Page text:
A cellular protein that helps guide immune cells to the gut has been newly identified as a target of HIV when the virus begins its assault on the body's immune system, according to researchers from the National Institute of Allergy and Infectious Diseases (NIAID), part of the National Institutes of Health (NIH).
The identification of this new receptor opens up new avenues of investigation that may help further elucidate the complex mechanisms of the pathogenesis of HIV infection, says NIAID Director Anthony S. Fauci, M.D., chief of the Institutes Laboratory of Immunoregulation (LIR) and senior author of the new study.
Several other immune cell receptors bind to HIV. Most important among these, the CD4 molecule, identified as an HIV receptor in 1984, functions as the principal receptor for HIV. The CCR5 and CXCR4 molecules, discovered in 1996, serve as co-receptors that HIV uses to enter its target cells. In the new study, which appears online Feb. 10, 2008 in Nature Immunology, NIAID scientists identify a cell adhesion molecule known as integrin alpha 4 beta 7 as another potentially important receptor for HIV.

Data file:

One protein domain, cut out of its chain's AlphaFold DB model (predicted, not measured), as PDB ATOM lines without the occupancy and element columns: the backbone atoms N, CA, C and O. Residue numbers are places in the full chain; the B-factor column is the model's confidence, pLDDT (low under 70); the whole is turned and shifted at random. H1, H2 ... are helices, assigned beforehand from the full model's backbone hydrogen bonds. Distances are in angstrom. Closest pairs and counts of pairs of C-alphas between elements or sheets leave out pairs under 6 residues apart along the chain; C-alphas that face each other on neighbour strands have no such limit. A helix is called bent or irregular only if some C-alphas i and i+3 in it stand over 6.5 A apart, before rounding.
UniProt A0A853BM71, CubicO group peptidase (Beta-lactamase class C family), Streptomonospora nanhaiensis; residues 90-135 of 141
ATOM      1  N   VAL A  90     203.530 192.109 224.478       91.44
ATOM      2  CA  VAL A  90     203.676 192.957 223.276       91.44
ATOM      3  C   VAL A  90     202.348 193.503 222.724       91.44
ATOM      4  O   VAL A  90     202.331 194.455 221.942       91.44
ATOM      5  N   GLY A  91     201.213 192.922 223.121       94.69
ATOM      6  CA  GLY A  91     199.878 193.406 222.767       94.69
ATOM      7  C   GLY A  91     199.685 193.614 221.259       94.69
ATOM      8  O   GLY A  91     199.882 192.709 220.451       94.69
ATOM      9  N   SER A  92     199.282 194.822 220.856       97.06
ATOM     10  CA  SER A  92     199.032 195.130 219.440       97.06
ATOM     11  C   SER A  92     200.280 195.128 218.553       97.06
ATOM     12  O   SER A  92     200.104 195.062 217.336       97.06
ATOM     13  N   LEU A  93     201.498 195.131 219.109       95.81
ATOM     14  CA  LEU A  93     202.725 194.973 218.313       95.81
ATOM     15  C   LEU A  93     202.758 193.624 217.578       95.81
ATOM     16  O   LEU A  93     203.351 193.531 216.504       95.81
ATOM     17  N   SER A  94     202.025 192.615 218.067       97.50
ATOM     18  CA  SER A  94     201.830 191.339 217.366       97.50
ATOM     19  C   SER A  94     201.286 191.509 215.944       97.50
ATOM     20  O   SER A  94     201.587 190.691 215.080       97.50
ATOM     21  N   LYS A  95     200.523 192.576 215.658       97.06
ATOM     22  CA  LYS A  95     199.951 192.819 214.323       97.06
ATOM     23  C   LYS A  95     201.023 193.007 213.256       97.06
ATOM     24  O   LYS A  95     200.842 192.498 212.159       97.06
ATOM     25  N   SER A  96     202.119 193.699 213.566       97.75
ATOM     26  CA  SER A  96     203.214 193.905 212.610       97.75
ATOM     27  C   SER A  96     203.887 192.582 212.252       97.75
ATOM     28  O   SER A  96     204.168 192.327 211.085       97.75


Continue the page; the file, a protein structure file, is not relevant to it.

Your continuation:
Early in the course of HIV infection, the virus rapidly invades and replicates in gut-associated lymphoid tissue (GALT), the immune cells of the gut. Once seeded with HIV, the gut is rapidly depleted of CD4+ T cells, the main target of HIV, triggering the process that ultimately leads to AIDS.
In the very early days of infection, it is in the GALT where most of the damage caused by HIV occurs, says Elena Martinelli, Ph.D., a lead author of the paper and a fellow in Dr. Faucis laboratory. The gut is where the virus really takes hold. We found that integrin alpha 4 beta 7, whose natural function is to direct T cells to the GALT, is also a receptor for HIV. It is very unlikely that this is a coincidence.
Dr. Martinelli, along with Claudia Cicala, Ph.D., James Arthos, Ph.D., and their colleagues found that th
|Contact: NIAID Office of Communications|
NIH/National Institute of Allergy and Infectious Diseases